“… it is clear that race-based justice remains the norm — for proof, one need look no further than the absurdly light sentence meted out to the native man who beat Sam Gualtieri nearly to death… such a paltry sentence for such a serious crime sends the message that to be native is to be exempt from the same laws that govern all other Canadian citizens.”
“(At Caledonia)…native protesters were able to act with impunity… non-native Ontarians, however, including local residents, still found themselves subject to the law as per normal.”
More injustice from Caledonia
Editorial Board: Dec. 27th, 2011
The Liberal government of Ontario Premier Dalton McGuinty has been rightly criticized for allowing race-based policing to prevail during the native occupation of a land development site near the town of Caledonia, Ont. After natives forced construction activity to stop in a new housing development adjacent to Six Nations land in 2006, native activists also set up blockades on both public and private property. The native protesters were able to act with impunity while the Ontario Provincial Police (OPP) concerned themselves with “peacekeeping.” Non-native Ontarians, however, including local residents, still found themselves subject to the law as per normal.
It was a disgraceful period in Ontario’s history. Unfortunately, as a recent criminal case related to the occupation reveals, it is clear that race-based justice remains the norm — for proof, one need look no further than the absurdly light sentence meted out to the native man who beat Sam Gualtieri nearly to death.
Mr. Gualtieri was a construction worker who was developing four homes at the Stirling South subdivision, located a kilometre from the disputed territory. On Sept. 13, 2007, Mr. Gualtieri and members of his work crew arrived at one of those houses, and found three natives inside. A confrontation ensued, and Richard Smoke, a then-18-year-old native man, began to fight with Mr. Gualtieri while his underage companions fled. When Mr. Gualtieri’s work crew entered the half-built home, they found him badly injured on the ground, while Smoke beat him with a piece of lumber he was swinging with both arms.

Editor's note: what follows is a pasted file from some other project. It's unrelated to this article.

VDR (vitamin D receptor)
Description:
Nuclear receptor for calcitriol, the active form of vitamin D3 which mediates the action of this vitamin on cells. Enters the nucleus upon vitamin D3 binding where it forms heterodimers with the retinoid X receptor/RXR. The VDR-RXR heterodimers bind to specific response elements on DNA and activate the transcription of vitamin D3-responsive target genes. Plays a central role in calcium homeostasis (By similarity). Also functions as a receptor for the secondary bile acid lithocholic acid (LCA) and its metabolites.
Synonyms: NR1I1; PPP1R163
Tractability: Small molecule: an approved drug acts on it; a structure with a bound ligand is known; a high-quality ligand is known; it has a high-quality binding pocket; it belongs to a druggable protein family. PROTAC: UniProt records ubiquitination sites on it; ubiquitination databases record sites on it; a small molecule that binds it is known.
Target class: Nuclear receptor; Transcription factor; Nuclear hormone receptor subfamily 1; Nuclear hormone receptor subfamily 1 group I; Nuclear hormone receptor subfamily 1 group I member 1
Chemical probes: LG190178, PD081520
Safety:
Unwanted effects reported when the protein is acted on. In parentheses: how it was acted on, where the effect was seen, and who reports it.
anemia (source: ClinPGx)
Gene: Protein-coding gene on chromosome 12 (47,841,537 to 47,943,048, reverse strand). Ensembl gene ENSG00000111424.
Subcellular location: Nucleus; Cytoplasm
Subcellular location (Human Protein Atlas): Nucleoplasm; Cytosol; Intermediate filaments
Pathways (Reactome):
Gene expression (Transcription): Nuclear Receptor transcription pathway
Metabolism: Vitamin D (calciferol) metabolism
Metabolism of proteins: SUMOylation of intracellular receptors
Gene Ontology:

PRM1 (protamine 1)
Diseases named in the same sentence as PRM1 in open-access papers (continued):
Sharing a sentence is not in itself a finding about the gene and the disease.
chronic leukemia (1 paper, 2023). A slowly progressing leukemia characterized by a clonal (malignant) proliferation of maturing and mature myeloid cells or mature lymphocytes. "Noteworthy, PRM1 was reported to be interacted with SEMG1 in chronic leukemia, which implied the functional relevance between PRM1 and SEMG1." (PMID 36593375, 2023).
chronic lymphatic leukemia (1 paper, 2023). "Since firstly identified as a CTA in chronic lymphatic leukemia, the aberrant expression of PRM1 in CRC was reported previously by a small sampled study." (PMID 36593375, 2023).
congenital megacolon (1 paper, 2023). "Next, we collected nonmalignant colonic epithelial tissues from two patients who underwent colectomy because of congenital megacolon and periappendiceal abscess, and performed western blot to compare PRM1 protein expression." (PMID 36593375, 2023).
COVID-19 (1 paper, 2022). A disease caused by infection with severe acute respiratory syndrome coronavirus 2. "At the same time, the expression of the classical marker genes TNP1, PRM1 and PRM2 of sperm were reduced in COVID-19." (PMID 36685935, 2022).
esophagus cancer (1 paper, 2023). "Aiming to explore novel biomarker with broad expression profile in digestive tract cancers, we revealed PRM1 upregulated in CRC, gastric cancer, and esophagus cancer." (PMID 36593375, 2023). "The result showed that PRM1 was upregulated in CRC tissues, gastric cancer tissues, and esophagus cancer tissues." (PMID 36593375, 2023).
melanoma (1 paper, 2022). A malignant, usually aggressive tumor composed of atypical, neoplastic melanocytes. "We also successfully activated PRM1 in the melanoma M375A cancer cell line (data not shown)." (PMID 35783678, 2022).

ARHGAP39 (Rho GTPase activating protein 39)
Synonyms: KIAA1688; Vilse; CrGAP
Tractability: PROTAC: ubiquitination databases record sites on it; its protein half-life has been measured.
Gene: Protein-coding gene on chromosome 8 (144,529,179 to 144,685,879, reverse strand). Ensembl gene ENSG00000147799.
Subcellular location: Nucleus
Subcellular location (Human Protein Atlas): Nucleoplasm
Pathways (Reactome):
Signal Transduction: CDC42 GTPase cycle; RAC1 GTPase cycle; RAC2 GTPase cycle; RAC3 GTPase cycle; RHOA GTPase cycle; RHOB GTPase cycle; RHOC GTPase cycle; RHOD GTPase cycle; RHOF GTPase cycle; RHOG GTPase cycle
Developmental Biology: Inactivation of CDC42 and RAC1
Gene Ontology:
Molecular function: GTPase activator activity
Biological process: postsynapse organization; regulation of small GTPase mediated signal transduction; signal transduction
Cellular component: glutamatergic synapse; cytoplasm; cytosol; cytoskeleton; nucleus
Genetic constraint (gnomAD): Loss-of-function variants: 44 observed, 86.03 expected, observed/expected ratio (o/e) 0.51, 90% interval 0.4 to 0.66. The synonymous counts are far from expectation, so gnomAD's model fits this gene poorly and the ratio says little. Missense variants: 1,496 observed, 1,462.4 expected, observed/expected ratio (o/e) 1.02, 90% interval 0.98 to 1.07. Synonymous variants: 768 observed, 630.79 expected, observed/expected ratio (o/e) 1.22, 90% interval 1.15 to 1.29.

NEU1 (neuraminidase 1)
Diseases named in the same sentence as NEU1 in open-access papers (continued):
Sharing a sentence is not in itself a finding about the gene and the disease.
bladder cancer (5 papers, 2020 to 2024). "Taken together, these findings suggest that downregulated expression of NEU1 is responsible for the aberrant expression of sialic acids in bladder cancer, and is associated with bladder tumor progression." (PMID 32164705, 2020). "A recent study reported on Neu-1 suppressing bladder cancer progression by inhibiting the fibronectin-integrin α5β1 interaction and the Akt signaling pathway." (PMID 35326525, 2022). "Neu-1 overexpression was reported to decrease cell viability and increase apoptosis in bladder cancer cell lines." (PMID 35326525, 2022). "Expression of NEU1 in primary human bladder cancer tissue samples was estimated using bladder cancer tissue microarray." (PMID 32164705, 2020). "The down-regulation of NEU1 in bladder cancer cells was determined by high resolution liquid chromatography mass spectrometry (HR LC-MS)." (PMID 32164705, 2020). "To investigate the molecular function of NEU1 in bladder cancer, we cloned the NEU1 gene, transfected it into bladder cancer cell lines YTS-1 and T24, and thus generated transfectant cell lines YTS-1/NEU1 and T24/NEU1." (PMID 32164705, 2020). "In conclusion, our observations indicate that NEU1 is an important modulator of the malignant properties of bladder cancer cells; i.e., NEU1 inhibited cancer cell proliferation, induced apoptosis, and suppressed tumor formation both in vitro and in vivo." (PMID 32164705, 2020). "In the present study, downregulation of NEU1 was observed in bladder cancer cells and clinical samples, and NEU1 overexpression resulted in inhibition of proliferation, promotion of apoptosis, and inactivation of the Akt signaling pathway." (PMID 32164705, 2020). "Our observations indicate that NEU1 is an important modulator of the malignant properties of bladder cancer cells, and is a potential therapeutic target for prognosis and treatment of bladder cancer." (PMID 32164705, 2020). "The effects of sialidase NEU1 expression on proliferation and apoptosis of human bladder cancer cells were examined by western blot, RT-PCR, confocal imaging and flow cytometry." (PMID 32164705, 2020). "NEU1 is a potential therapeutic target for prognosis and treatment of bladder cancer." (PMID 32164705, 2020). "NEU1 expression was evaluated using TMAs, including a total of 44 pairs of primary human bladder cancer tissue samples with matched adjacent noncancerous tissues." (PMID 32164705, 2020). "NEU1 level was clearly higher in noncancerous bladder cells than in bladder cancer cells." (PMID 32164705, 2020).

Mr. Gualtieri suffered severe injuries to his face and head, and sustained permanent brain damage. To this day, he has trouble reading, speaks slowly and walks with difficulty. He has not been able to return to work.
The guilt of the assailant, Richard Smoke, has been established by the courts — he was found guilty of break and enter and aggravated assault in September. And no one disputes the seriousness of the crime: Judge Alan Whitten described the assault against Mr. Gualtieri to have been “just a notch below culpable homicide.” He added that this “very serious and grave offence” did not advance “any ideology or idea” — was not politically motivated, in other words. It was a brutal assault, well removed from the actual occupation, and one that continues to have lasting ramifications for Mr. Gualtieri, who will, as Judge Whitten wrote, “live life as a brain-damaged man.”
Yet Smoke’s lawyer argued that her client was raised in a culture of racism, and negatively impacted by the legacy of the residential school system (of which Smoke himself was never a part, having been born a full 15 years after the last residential school in Ontario closed). She asked Judge Whitten to consider the “aboriginal perspective” when determining Smoke’s sentence.
Consider it, Judge Whitten most certainly did. For a vicious assault on an unarmed man who was going about his lawful business on private property, Smoke was sentenced to only two years and 11 months. With time served, Smoke will serve less than two years behind bars for a crime even Judge Whitten believes was barely below intentional murder.
The Gualtieri family is rightly outraged by a lax sentence that doesn’t come close to fitting the severity of the crime. Even the eight years that the Crown had been seeking would be insufficient, considering the degree of violence, and permanent injuries, inflicted on Mr. Gualtieri. Much like the hands-off approach taken by the OPP during the crisis, such a paltry sentence for such a serious crime sends the message that to be native is to be exempt from the same laws that govern all other Canadian citizens.
That isn’t new — since a 1999 Supreme Court ruling, judges have been required to consider the unique circumstances of aboriginal offenders, who make up a disproportionately large percentage of Canada’s prison population. But this ruling — known as the Gladue decision after Jamie Tanis Gladue, a young aboriginal woman convicted of killing her boyfriend — is not, in the words of Judge Whitten himself, a “get-out-of-jail-free card.”
And yet, when one considers the paltry sentence meted out to Smoke, whose victim will continue to suffer from his injuries for the rest of his life, it seems to be almost exactly that. Judges can consider the unique circumstances of natives, but should remember that the rest of Canadian society must feel as though their court system takes lawlessness seriously, no matter the skin colour of the perpetrator. Locking Smoke up for less than two years sends precisely the opposite message.
See original here.
See my “First Nations” category here.
See my “Policing & Justice-Related Issues” category here.